AbstractPeople constantly adapt their movements to changing circumstances; usually relying on their automatic, implicit motor adaptation systems. While the time course of these implicit processes is thought to be slow, there is surprisingly little evidence for this. We tested the effects of various amounts of reach movement feedback on the speed of implicit learning in visuomotor rotation adaptation. Three groups adapted to a 45° rotation: 1) "Continuous", the hand-cursor was continuously visible 2) "Terminal", where a static cursor at the end of each reach gave decreased feedback 3) "Cursor jump", the cursor jumped 45° mid-reach, increasing feedback by introducing the perturbation on each trial. All groups completed the same rotation schedule and alternated their training trials with testing trials: no-cursor reaches with exclusion instructions to probe implicit adaptation. This allowed us to measure the rate of implicit adaptation at a fine temporal resolution. For "terminal" and "cursor-jump" groups, we expect a decrease in the magnitude and possibly rate of implicit adaptation. The training trials showed "continuous" had a higher learning rate with surprisingly less overall adaptation. Testing trials, however, showed more implicit learning for the continuous group and the slowest rate of change. We find that implicit adaptation saturates faster in the "terminal" and slower in the "cursor-jump" condition, compared to "continuous". Our findings show implicit adaptation can be fast and suggests there may be useful feedback-dependent mechanisms which can increase the amount and rate of implicit learning.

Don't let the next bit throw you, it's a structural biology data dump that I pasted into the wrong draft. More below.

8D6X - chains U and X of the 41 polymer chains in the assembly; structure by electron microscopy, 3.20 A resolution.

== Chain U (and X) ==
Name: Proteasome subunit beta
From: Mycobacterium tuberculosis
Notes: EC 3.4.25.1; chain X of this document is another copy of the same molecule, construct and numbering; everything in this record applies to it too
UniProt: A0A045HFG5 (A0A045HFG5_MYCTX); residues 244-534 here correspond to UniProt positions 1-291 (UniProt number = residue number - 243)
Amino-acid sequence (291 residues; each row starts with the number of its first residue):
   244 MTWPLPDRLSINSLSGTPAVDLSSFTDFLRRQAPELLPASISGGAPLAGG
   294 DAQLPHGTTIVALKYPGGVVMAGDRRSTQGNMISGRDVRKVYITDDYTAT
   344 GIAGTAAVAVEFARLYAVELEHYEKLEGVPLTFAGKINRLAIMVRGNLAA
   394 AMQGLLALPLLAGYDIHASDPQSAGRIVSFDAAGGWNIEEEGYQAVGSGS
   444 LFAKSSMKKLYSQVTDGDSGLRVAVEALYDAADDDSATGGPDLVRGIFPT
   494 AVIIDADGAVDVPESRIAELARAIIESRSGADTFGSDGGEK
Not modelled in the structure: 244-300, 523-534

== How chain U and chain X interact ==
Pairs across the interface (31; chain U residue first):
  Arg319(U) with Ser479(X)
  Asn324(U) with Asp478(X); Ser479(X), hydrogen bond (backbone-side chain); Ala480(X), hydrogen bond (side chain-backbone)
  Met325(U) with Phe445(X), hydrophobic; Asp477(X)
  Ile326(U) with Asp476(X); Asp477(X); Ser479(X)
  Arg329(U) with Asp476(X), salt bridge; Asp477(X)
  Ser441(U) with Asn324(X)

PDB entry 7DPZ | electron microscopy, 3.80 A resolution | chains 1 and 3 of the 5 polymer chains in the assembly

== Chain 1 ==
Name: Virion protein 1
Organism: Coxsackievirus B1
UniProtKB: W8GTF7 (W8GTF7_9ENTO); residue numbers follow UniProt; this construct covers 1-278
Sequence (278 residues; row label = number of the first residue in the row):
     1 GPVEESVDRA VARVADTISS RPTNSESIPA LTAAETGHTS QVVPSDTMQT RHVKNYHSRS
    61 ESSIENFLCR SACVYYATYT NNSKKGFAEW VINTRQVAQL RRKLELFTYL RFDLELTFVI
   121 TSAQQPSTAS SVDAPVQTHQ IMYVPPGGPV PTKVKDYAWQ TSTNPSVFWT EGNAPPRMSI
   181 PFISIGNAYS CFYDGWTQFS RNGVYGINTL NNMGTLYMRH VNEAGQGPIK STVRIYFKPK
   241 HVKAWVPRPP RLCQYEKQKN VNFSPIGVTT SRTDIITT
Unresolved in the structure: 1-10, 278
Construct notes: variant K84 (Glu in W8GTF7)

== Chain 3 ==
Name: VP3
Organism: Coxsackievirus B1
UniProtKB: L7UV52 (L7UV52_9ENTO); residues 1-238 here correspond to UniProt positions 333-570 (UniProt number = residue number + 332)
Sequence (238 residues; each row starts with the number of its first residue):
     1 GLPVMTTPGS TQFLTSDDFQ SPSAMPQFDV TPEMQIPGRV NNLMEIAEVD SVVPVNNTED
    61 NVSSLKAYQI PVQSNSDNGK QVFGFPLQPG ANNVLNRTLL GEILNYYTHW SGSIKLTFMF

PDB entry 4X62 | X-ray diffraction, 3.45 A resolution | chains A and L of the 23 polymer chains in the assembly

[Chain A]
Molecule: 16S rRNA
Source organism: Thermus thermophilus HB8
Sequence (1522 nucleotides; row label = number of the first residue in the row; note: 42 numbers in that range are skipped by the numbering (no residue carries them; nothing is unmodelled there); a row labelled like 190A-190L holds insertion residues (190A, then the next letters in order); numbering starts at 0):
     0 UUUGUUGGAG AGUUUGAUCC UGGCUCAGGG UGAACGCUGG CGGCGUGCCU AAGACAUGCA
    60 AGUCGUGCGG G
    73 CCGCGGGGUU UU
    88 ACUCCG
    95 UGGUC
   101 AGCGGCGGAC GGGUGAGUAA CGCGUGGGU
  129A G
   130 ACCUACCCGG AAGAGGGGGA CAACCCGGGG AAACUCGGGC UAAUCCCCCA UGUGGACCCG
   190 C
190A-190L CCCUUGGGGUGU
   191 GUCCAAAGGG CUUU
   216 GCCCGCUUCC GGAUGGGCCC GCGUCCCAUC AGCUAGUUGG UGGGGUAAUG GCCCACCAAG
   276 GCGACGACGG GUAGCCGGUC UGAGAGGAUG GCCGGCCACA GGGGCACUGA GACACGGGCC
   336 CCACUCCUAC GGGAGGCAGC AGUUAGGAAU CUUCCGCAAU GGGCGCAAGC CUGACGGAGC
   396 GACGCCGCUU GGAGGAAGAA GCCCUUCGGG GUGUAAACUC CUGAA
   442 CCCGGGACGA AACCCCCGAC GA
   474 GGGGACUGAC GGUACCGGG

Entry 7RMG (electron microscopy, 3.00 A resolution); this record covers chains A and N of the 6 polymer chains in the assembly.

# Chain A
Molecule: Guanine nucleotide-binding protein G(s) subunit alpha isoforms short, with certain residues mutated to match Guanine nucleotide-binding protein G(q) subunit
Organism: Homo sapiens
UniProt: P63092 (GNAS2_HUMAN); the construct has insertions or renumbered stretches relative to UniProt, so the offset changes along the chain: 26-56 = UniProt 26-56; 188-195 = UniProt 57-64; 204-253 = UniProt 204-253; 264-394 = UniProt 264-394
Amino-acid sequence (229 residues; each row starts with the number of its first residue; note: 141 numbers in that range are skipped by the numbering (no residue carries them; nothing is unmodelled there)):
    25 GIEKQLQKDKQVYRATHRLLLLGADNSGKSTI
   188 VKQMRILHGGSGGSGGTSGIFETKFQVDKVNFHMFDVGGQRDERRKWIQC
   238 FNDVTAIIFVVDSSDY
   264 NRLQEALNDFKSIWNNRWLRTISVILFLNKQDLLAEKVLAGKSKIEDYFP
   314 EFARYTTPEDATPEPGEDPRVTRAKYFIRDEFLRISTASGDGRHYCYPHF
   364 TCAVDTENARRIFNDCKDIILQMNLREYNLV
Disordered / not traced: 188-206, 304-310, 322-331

Acknowledgments: SD supported by NSERC, DYPH supported by NSERC